Serbia requires those who are infected with COVID-19 to isolate for eight days, but they can get out early if they test negative during that period.
Djokovic addressed the Australian travel declaration by saying it was submitted by his support team and “my agent sincerely apologizes for the administrative mistake in ticking the incorrect box.”
“This was a human error and certainly not deliberate,” he wrote. “My team has provided additional information to the Australian Government to clarify this matter.”
The decision could take a while — but there is time pressure since the draw to determine brackets for the Australian Open is set to take place Thursday.
Immigration Minister Alex Hawke’s office issued a statement saying Djokovic’s legal team had filed further documents against the potential cancellation of his visa and added: “Naturally, this will affect the timeframe for a decision.”
At issue is whether he has a valid exemption to strict rules requiring vaccination to enter Australia since he recently recovered from COVID-19.
His exemption to compete was approved by the Victoria state government and Tennis Australia, the tournament organizer. That apparently allowed him to receive a visa to travel.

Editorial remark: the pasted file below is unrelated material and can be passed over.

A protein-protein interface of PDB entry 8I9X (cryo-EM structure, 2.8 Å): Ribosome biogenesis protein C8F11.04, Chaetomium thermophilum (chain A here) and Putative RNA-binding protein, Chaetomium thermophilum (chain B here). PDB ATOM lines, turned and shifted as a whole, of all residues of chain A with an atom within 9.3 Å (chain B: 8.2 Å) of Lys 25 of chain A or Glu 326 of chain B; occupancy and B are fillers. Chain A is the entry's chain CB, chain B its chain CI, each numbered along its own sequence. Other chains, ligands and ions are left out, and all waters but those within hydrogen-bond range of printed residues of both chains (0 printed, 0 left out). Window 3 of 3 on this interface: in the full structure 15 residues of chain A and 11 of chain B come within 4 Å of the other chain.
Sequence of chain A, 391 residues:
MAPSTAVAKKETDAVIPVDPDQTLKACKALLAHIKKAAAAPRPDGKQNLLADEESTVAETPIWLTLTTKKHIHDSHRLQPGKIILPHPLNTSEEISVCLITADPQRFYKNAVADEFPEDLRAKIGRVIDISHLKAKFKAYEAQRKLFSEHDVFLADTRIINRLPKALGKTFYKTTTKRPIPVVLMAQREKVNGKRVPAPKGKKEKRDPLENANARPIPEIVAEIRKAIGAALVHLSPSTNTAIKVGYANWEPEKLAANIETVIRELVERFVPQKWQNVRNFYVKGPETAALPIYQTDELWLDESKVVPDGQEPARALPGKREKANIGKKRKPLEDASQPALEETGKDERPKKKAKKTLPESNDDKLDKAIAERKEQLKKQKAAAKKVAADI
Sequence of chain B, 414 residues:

But the Australian Border Force rejected the exemption and canceled his visa upon arrival before a federal judge overturned that decision. Lawyers for the government have said an infection was only grounds for an exemption in cases in which the coronavirus caused severe illness — though it's not clear why he was issued a visa if that's the case.
The initial decision to let him compete sparked outrage that Djokovic was being given special treatment — and the subsequent cancellation of his visa raised allegations that he was being targeted once the issue became political. The saga is playing out against the backdrop of growing concern in Australia over surging COVID-19 cases — and the government's strategy to contain them.
Australia-based lawyer Greg Barns, who is experienced in visa cases, told The Associated Press that the immigration minister has the "personal power" to cancel the visa without having to give written notice or a reasonable time for Djokovic to respond.
If Djokovic's visa is canceled, his lawyers could go back to court to apply for an injunction that would prevent him from being forced to leave the country.
If the government decides instead to first give notice, Barns said it could give Djokovic up to nine days to respond.
“That might be a way of giving Djokovic a chance in the tournament and then kicking him out at the end of that,” Barns said.
Sydney-based immigration lawyer Simon Jeans said there's “a lot of fudges" in the law and the immigration department would be taking its time to make sure any visa cancellation was “appeal-proof."
“It’s not an easy task because if they cancel his visa and then Djokovic wins (an appeal) and he misses the opportunity to compete, he could make a claim against the department for the prize money and all his legal fees,” Jeans said.
McGuirk reported from Canberra, Australia.